This is especially true in computer/console games, since it is nearly 
impossible to have a computer create a truly random series of numbers (It's 
even really difficult for people to do it). As far as I can ascertain (and this 
is not my area of expertise), computers use a bit of coding to generate what is 
called a (pseudo-)random number generator (RNG or pseudo-RNG), by extensive 
mathematical calculation and/or calculation using numbers pulled from a 
supposedly random source (like the clock). This isn't really random, as it 
usually shows a cyclic nature (it will start repeating the same numbers over 
and over), but it takes so long to see the pattern (say, a couple of billion 
observations or more), that you'll never notice it. The game conceals the 
pattern further by having some numbers pulled "in the dark" (behind the scenes 
where the player will not see the result). However, for some generators, the 
first number used is always the same, no matter what. This seems to be the case 
in La Pucelle, and you can use it to your advantage.

In La Pucelle, when you start a stage, the monster levels and portal 
arrangements are arranged randomly, EXCEPT in the very first stage after 
starting the game. In that case, it's the same every time. I've used this to 
test several theories about the game, by fighting the same monsters with the 
same stats using different strategies. It can also be used to help in building 
character or item XP. If you can find a normal stage with high level monsters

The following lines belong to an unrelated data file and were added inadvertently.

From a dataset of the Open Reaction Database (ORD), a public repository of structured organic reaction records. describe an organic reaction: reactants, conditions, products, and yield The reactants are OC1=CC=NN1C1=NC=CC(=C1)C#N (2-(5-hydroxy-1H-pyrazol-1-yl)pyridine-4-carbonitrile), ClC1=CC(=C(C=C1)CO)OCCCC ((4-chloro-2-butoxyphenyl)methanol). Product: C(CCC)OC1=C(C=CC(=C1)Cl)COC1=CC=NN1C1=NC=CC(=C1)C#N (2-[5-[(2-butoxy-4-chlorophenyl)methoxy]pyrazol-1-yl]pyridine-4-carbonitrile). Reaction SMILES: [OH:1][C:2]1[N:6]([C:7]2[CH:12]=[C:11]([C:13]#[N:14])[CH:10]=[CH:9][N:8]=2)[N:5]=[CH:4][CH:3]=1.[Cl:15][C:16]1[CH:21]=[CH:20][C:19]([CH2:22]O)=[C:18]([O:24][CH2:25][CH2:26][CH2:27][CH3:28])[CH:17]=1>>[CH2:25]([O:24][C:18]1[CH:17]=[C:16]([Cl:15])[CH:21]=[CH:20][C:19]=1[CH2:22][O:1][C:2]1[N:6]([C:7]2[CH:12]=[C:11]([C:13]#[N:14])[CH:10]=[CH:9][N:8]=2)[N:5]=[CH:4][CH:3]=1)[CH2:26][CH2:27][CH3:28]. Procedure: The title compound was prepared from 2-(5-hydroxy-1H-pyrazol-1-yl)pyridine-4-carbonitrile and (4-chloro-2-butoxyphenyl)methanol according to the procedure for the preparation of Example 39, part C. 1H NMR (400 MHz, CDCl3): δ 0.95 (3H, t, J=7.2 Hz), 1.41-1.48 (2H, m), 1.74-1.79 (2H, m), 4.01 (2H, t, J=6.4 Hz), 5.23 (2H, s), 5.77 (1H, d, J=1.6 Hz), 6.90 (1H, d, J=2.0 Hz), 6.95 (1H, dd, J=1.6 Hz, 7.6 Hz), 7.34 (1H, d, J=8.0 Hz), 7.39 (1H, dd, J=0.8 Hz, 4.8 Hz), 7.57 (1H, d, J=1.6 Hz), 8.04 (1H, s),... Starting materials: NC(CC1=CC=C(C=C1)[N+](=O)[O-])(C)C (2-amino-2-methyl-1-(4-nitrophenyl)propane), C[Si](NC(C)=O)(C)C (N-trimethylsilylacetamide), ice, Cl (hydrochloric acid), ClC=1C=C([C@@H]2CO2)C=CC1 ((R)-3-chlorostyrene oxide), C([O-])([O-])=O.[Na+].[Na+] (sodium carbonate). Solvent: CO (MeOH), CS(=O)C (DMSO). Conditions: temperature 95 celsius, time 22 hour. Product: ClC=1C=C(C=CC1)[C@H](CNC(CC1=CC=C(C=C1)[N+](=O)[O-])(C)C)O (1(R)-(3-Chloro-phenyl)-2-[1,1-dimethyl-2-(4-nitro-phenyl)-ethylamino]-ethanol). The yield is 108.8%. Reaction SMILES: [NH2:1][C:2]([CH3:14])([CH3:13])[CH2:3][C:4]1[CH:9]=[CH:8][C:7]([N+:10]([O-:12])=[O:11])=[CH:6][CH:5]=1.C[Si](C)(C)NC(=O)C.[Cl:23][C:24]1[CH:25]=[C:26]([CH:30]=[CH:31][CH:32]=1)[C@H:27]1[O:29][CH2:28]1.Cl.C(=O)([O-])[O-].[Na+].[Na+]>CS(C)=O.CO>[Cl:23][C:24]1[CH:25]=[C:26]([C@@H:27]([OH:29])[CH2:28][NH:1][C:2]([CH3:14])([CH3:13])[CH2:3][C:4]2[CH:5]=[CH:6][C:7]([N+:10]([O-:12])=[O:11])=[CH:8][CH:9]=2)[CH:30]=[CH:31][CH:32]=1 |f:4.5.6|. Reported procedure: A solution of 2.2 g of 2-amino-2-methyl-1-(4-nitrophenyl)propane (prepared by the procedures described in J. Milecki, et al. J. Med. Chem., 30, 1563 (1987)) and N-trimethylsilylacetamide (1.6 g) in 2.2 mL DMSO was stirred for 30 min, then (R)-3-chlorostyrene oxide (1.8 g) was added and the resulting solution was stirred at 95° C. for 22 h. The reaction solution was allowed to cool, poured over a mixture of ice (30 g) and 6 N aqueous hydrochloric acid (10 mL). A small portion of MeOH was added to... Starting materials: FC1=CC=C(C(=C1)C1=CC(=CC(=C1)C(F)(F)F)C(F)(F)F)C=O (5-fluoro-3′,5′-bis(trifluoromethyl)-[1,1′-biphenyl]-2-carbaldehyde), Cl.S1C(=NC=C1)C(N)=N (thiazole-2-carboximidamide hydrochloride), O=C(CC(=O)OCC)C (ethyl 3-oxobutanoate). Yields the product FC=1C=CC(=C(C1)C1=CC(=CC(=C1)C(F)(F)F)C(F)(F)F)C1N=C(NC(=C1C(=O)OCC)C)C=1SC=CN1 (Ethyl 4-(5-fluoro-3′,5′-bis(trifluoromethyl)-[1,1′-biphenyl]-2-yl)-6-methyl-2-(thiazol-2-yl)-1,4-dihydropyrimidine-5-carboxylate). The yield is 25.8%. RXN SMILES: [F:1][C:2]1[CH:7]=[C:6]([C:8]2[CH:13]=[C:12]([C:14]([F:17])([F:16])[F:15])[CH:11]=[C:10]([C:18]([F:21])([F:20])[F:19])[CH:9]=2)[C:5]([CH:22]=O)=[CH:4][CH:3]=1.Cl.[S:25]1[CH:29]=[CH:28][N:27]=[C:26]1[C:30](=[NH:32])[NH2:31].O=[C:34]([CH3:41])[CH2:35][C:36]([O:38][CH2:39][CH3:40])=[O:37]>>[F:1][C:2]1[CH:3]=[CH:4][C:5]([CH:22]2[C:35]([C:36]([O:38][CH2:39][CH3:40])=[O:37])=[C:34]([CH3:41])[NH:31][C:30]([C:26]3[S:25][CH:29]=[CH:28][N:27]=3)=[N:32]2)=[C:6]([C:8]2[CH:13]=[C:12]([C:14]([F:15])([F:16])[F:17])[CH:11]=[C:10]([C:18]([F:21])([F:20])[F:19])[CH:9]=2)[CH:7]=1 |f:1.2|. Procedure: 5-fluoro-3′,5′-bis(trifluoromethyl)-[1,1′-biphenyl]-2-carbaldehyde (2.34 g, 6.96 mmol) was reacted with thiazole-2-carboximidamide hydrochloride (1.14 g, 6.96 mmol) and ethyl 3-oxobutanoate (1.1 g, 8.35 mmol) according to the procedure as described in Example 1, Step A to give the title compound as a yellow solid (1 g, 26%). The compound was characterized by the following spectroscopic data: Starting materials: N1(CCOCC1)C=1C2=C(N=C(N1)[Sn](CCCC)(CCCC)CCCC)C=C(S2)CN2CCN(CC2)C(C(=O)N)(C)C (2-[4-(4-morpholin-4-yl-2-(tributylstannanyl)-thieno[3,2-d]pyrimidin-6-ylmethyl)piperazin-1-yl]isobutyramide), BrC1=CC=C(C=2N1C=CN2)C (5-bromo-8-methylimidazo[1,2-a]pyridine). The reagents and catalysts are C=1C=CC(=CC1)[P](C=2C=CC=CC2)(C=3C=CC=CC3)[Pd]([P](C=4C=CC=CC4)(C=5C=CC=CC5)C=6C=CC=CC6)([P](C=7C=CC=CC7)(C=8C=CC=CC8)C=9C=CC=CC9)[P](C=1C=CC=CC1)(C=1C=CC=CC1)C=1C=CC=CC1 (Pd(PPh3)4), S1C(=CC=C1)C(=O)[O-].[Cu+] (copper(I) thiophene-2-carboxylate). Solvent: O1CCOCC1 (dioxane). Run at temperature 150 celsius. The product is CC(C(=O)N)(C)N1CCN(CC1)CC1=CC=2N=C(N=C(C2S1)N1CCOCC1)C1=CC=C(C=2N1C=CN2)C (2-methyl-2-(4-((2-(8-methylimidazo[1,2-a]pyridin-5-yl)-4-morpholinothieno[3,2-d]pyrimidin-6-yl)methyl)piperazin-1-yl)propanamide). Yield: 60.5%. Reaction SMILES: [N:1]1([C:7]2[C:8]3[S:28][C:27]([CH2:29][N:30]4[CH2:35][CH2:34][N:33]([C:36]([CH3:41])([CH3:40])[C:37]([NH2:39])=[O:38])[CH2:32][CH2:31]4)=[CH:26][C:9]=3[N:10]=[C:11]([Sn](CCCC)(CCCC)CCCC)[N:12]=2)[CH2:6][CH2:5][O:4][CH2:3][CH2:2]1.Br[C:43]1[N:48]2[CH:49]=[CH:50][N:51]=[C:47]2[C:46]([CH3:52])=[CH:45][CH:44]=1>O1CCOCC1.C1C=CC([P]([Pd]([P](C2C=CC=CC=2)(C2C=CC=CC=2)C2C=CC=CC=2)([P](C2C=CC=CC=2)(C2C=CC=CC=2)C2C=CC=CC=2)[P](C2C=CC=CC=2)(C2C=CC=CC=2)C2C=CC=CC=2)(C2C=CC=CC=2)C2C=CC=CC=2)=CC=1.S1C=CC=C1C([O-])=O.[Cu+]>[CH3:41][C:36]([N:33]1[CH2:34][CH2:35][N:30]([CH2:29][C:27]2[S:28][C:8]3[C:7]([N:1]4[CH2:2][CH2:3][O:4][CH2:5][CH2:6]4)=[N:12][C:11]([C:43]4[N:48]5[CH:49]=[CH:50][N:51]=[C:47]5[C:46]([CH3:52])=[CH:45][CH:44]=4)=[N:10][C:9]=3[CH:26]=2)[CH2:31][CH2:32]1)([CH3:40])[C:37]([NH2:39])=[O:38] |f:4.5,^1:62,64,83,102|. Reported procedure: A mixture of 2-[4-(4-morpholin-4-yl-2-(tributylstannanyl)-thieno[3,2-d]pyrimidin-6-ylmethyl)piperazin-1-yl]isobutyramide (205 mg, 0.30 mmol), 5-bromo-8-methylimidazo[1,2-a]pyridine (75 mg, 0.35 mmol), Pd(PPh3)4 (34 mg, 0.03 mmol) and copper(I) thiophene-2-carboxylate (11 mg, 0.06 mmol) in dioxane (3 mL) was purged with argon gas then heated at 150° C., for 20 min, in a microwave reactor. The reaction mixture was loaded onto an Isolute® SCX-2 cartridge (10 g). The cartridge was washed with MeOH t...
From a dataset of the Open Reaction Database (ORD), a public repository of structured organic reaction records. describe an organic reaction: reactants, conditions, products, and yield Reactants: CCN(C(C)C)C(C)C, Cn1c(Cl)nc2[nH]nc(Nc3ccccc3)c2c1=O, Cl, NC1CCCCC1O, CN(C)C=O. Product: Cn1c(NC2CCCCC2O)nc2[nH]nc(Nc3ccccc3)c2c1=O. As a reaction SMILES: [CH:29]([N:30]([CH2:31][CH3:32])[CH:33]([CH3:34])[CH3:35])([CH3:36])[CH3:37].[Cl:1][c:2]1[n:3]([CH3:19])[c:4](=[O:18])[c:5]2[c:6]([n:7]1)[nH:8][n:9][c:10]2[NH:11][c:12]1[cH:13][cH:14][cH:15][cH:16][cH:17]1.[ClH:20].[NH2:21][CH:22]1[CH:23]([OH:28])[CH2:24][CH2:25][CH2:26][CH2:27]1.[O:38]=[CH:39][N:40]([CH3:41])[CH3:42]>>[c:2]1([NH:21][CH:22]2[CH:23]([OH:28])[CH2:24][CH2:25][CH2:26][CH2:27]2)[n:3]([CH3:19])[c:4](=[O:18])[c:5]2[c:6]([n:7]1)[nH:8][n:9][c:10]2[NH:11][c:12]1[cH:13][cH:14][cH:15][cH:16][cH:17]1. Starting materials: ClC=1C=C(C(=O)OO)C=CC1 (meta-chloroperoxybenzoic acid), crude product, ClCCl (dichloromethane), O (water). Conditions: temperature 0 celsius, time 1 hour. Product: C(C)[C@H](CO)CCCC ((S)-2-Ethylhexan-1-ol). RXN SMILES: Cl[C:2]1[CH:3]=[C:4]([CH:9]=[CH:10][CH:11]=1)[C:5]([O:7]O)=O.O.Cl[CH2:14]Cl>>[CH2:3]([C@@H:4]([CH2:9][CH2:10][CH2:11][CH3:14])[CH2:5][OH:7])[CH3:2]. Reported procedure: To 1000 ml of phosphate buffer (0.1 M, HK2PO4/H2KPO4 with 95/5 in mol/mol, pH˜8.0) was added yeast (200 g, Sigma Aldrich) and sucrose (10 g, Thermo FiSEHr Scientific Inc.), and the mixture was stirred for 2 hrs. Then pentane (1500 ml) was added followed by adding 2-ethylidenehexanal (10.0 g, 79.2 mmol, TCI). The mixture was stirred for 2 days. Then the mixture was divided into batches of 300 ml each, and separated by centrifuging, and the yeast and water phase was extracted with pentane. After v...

or a good portal arrangement, you can replay it again and again by restarting 
the machine each time (after saving, of course).

In particular, I have found that playing the first stage in CoT 3 (where I 
level up items to combine), gives a portal arrangement that is easy to set up 
long portal streams hitting many monsters, and easy single miracles. It's like 
free item experience, "stolen" from the supposedly "random" arrangement of the 

Also, if you do not fight any monsters, go back to town, train any monsters, or 
in general do anything that would obviously call for a random number, the 
portal arrangement in each stage you visit will be in a set order (first stage 
always the same, second stage different than the first but always the same, 
etc.). If you're leveling items, this allows you to go in, purify a portal, 
have another character leave, then enter and get a new arrangement that will be 
the same for every second stage when you start the game up.

[7.3] Other Observations

-When am I ready for the Cave of Trials?

If you play through the chapters up to the start of Chapter 12, you should be 
able to handle CoT 1 easily.

-When am I ready for the Dark World?

Generally, if you can complete CoT 4, you can probably handle the Dark World at 
DEI 110-130. If you don't use CoT, a very defensive measure would be the start 
of the second tier (level 100). You could probably go in a little earlier, if 
you're patient with reloads, or power-level a lot.

-When am I ready for the First Title/Baal?

This will depend on your strategy and playing style, but a good measure is your 
Atk statistic. To beat a 500 level Demon Lord (and get the first title), you